Feeds

Windows DLL Hell needs more fixes, says MS MUG

Microsoft making some progress, but could try harder

  • alert
  • submit to reddit

Secure remote control for conventional and virtual desktops

The exquisitely titled Microsoft Manufacturers User Group (MS MUG, oh yes) has sent Microsoft its first feedback report on DLL Hell, and the verdict seems to be that the problem, which is probably the primary source of failure in Windows installations, isn't going to go away in a hurry. MS MUG is a working group including major manufacturing companies and Microsoft, and was set up last year to address issues associated with the application of commercial software technology to manufacturing automation applications. Sure, it sounds dull, but the DLL Hell issue, and quite a few other matters that MS MUG is dealing with, are relevant to a broader range of Windows users. Its first report deals with DLL Hell, version management and related issues, including the high costs businesses face in keeping on top of Microsoft's release cycles. In the past Microsoft hasn't differentiated properly between new OS releases and service packs, which means that business "must continually validate Windows-based systems containing the new releases." Microsoft says it intends to switch over to a dual track approach, separating new software from bug fixes, but "the MUG expects that manufacturing customers will continue to experience a relatively higher degree of software churn due to the need to keep pace with both operating system and application software upgrades." But MS MUG predicts that the dual-track release schedule will likely result in what are effectively annual product releases from Microsoft, and if the company continues its practice of only supporting the current release of a product plus its predecessor, a given product's supported life will fall to only two or three years. "At a minimum," says MS MUG, "the group strives for support a full 5 years beyond when a product is replaced in order for it to be cost-effective in manufacturing applications. This will help manufacturing organizations to effectively plan and test migrations and ensure minimal production impact." Its verdict on DLL Hell is that recent and impending developments improve the situation, but won't eliminate the problem. DLL Hell stems from applications installing alternative DLLs over existing ones which may be critical to the operation of the installation, and in the absence of anything you could even loosely describe as version control, this process has been trashing Windows systems since 3.1. Windows 2000 has Windows File Protection (WFP), which stops key system files from being overwritten, and an equivalent of this will be present in Windows ME. Microsoft has also been giving its operating systems the ability to run multiple different DLLs of the same name, allowing different applications to use the particular version they need. Putting all the software you might need into a big pile of bloat strikes us as a particularly Microsoft fix, but what do we know? MS MUG suggests that this DLL-redirection and side-by-side versioning is a band-aid, rather than a real fix, and points out that "implementation of this functionality... still requires systems administrators to intervene to resolve the issue and eliminates the main benefit of dynamically linked libraries: the ability to save memory by sharing code space." Further information: MS Manufacturers User Group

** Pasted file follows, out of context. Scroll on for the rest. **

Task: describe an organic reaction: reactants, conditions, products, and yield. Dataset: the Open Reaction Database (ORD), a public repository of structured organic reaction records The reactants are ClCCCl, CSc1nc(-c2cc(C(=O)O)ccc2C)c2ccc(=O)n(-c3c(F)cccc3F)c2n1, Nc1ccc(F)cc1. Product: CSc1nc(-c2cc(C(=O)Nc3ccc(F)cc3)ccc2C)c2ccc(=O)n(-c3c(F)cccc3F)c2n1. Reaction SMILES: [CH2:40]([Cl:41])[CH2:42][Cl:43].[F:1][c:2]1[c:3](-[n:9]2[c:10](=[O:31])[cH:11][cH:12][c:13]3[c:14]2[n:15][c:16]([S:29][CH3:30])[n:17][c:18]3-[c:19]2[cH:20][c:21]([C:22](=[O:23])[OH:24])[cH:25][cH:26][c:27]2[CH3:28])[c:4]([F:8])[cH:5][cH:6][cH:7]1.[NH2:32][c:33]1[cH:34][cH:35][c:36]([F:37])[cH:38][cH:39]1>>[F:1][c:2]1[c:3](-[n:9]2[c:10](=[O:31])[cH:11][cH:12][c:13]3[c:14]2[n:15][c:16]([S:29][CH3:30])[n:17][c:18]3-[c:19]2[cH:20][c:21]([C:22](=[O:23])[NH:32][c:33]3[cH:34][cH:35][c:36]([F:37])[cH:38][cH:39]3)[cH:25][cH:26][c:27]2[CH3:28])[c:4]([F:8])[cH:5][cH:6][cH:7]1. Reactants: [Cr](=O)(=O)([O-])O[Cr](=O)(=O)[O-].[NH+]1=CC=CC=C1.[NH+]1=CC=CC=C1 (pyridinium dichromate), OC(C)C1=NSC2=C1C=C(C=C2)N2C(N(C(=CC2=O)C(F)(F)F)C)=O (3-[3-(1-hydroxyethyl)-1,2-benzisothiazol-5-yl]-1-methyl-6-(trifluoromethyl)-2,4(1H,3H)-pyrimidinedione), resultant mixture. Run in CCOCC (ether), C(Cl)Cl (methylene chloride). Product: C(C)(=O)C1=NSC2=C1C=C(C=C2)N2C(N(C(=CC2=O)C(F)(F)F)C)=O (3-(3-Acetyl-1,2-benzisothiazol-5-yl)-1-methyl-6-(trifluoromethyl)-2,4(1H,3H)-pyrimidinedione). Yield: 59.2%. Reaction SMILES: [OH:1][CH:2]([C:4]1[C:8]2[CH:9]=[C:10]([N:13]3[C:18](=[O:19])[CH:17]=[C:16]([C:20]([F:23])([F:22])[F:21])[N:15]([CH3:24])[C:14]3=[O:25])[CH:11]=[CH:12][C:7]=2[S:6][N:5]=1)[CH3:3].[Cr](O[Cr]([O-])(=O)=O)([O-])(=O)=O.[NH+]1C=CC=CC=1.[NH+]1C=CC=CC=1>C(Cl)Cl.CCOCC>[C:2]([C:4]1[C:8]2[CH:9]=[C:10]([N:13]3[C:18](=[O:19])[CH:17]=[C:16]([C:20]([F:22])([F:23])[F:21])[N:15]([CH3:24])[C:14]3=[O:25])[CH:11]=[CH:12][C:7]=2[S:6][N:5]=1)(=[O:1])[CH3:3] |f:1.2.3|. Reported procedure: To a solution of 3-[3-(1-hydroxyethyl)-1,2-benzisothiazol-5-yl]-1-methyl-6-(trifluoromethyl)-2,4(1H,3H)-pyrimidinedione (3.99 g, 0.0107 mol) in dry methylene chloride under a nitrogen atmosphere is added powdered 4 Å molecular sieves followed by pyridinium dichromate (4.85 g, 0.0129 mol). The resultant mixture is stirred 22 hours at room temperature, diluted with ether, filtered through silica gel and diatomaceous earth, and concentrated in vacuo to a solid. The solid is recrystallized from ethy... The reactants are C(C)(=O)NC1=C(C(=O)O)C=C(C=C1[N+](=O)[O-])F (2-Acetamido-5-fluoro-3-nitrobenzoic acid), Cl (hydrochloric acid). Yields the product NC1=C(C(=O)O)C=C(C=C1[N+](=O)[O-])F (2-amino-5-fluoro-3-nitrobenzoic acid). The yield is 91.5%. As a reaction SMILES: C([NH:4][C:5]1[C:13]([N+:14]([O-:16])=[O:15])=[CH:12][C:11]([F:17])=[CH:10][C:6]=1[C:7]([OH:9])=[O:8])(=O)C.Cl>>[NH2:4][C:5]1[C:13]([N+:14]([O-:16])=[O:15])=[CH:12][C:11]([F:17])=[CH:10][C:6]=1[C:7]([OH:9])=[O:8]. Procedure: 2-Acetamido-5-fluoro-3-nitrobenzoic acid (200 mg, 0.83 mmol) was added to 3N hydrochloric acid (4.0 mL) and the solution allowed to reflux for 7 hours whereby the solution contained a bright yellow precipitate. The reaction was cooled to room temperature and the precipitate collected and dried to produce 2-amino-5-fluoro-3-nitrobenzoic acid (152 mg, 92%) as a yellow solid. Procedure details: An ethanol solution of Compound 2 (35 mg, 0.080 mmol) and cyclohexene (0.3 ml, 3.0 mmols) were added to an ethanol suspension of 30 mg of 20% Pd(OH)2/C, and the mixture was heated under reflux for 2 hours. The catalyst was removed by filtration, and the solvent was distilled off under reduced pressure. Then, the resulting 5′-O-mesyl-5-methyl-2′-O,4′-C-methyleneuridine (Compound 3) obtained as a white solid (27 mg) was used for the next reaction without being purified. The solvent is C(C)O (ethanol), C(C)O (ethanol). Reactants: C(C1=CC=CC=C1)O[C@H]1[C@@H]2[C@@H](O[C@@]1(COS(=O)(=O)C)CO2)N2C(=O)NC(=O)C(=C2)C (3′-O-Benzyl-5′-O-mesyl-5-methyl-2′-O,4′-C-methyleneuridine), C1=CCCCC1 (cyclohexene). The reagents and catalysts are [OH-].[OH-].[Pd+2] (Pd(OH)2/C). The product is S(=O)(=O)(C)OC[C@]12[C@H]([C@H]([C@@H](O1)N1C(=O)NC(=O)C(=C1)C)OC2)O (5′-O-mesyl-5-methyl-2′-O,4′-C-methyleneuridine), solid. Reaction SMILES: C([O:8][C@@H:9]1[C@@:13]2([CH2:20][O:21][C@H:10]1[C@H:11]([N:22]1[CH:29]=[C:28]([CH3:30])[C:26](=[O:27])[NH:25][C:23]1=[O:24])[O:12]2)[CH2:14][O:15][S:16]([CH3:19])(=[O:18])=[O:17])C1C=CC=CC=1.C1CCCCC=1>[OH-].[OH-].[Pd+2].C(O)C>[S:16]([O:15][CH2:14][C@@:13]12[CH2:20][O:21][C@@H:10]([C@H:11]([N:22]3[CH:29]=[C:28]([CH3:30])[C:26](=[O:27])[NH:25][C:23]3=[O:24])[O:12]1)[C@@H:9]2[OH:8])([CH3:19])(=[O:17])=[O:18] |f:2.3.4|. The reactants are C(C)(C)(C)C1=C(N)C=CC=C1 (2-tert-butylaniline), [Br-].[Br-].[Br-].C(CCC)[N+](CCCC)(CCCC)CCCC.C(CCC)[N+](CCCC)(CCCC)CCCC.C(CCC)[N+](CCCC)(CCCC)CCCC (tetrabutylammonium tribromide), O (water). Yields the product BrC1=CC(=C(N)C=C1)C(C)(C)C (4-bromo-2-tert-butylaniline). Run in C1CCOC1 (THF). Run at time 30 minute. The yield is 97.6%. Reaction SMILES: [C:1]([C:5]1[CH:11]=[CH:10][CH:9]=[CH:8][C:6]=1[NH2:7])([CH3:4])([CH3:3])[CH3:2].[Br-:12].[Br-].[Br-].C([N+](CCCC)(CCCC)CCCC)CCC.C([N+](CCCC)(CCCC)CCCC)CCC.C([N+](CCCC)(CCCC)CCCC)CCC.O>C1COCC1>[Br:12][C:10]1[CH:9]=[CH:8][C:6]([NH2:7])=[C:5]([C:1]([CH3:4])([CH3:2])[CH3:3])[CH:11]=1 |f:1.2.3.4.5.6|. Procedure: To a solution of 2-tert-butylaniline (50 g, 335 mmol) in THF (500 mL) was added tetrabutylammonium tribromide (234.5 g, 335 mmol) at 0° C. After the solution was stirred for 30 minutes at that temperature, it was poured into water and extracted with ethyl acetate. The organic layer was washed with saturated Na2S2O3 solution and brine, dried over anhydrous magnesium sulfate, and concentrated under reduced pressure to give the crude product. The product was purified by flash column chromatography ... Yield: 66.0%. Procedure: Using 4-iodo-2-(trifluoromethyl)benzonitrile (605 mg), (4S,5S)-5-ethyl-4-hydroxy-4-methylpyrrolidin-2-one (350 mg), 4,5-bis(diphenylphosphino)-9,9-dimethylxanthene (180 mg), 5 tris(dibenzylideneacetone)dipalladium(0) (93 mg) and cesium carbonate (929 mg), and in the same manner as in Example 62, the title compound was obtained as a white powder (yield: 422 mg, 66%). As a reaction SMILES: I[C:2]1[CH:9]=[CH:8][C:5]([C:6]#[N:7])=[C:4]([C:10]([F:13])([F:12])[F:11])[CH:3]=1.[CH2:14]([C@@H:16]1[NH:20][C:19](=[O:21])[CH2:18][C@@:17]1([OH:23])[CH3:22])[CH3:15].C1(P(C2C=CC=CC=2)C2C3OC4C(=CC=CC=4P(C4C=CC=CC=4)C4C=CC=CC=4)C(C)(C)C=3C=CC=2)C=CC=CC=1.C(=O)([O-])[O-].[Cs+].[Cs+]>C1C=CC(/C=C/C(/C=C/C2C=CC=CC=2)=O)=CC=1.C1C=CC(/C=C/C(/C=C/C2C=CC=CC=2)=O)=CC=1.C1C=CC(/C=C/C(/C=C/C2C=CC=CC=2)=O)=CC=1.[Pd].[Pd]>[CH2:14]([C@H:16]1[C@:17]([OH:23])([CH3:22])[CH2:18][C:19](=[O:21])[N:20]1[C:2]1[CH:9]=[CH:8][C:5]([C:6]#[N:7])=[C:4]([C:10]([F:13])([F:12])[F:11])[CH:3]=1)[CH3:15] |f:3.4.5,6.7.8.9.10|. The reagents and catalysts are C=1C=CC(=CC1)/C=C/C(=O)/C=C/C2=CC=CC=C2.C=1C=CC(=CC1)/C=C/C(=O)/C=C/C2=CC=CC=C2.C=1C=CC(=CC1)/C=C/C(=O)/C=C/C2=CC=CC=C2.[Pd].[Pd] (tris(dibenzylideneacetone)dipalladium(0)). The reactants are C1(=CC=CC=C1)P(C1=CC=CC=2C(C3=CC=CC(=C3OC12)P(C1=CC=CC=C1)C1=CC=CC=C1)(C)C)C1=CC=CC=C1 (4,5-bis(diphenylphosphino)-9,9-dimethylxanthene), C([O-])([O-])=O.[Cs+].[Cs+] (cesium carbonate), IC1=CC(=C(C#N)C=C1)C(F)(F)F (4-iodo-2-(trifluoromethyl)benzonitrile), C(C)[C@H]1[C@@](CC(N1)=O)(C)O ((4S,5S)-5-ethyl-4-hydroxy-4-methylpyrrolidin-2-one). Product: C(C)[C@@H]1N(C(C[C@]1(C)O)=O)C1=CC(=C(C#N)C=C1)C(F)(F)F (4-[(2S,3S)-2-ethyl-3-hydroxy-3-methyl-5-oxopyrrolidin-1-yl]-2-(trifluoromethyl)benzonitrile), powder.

Secure remote control for conventional and virtual desktops

More from The Register

next story
The 'fun-nification' of computer education – good idea?
Compulsory code schools, luvvies love it, but what about Maths and Physics?
Facebook, Apple: LADIES! Why not FREEZE your EGGS? It's on the company!
No biological clockwatching when you work in Silicon Valley
Happiness economics is bollocks. Oh, UK.gov just adopted it? Er ...
Opportunity doesn't knock; it costs us instead
Ex-US Navy fighter pilot MIT prof: Drones beat humans - I should know
'Missy' Cummings on UAVs, smartcars and dying from boredom
Lords take revenge on REVENGE PORN publishers
Jilted Johns and Jennies with busy fingers face two years inside
Sysadmin with EBOLA? Gartner's issued advice to debug your biz
Start hoarding cleaning supplies, analyst firm says, and assume your team will scatter
Doctor Who's Flatline: Cool monsters, yes, but utterly limp subplots
We know what the Doctor does, stop going on about it already
YARR! Pirates walk the plank: DMCA magnets sink in Google results
Spaffing copyrighted stuff over the web? No search ranking for you
prev story

Whitepapers

Forging a new future with identity relationship management
Learn about ForgeRock's next generation IRM platform and how it is designed to empower CEOS's and enterprises to engage with consumers.
Cloud and hybrid-cloud data protection for VMware
Learn how quick and easy it is to configure backups and perform restores for VMware environments.
Three 1TB solid state scorchers up for grabs
Big SSDs can be expensive but think big and think free because you could be the lucky winner of one of three 1TB Samsung SSD 840 EVO drives that we’re giving away worth over £300 apiece.
Reg Reader Research: SaaS based Email and Office Productivity Tools
Read this Reg reader report which provides advice and guidance for SMBs towards the use of SaaS based email and Office productivity tools.
Security for virtualized datacentres
Legacy security solutions are inefficient due to the architectural differences between physical and virtual environments.